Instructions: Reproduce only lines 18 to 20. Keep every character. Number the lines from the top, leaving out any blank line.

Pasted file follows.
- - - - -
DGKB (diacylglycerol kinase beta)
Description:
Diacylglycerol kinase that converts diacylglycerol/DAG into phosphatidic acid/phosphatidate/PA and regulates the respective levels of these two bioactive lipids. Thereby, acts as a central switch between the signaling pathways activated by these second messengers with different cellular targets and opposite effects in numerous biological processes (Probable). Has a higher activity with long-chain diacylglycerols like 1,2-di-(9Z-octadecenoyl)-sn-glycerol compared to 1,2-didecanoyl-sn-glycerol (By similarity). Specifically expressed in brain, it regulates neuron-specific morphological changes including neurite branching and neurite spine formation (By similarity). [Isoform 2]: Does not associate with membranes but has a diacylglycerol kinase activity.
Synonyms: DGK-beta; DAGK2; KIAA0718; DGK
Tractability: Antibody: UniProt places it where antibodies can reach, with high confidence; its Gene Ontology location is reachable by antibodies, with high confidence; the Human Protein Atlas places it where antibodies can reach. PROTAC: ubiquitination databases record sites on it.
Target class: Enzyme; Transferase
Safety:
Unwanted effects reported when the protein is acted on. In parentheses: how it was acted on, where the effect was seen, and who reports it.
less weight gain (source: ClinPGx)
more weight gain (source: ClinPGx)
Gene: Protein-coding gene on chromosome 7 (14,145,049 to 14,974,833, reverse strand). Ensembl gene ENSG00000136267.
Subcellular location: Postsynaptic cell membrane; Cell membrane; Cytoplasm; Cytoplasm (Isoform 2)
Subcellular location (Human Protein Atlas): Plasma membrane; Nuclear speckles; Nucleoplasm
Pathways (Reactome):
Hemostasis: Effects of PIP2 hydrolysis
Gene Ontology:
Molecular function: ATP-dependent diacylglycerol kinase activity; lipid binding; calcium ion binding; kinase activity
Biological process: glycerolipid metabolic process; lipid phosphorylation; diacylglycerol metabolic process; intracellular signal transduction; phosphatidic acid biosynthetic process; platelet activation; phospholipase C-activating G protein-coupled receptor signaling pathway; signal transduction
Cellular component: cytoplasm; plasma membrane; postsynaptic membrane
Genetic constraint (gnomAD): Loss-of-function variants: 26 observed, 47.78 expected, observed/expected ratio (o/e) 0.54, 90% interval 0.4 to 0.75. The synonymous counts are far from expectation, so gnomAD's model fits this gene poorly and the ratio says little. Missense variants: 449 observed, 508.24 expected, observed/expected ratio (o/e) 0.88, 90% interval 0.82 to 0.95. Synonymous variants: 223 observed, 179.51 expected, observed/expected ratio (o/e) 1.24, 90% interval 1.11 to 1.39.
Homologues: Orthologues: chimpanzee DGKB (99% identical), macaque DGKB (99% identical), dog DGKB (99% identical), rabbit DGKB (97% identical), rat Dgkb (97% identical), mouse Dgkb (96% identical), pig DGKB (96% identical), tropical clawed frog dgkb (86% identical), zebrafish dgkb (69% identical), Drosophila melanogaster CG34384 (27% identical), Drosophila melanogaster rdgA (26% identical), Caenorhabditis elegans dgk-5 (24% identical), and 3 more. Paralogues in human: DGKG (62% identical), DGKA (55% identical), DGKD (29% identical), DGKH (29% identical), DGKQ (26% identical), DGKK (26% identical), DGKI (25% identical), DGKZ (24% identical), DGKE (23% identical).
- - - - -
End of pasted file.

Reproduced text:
Biological process: glycerolipid metabolic process; lipid phosphorylation; diacylglycerol metabolic process; intracellular signal transduction; phosphatidic acid biosynthetic process; platelet activation; phospholipase C-activating G protein-coupled receptor signaling pathway; signal transduction
Cellular component: cytoplasm; plasma membrane; postsynaptic membrane
Genetic constraint (gnomAD): Loss-of-function variants: 26 observed, 47.78 expected, observed/expected ratio (o/e) 0.54, 90% interval 0.4 to 0.75. The synonymous counts are far from expectation, so gnomAD's model fits this gene poorly and the ratio says little. Missense variants: 449 observed, 508.24 expected, observed/expected ratio (o/e) 0.88, 90% interval 0.82 to 0.95. Synonymous variants: 223 observed, 179.51 expected, observed/expected ratio (o/e) 1.24, 90% interval 1.11 to 1.39.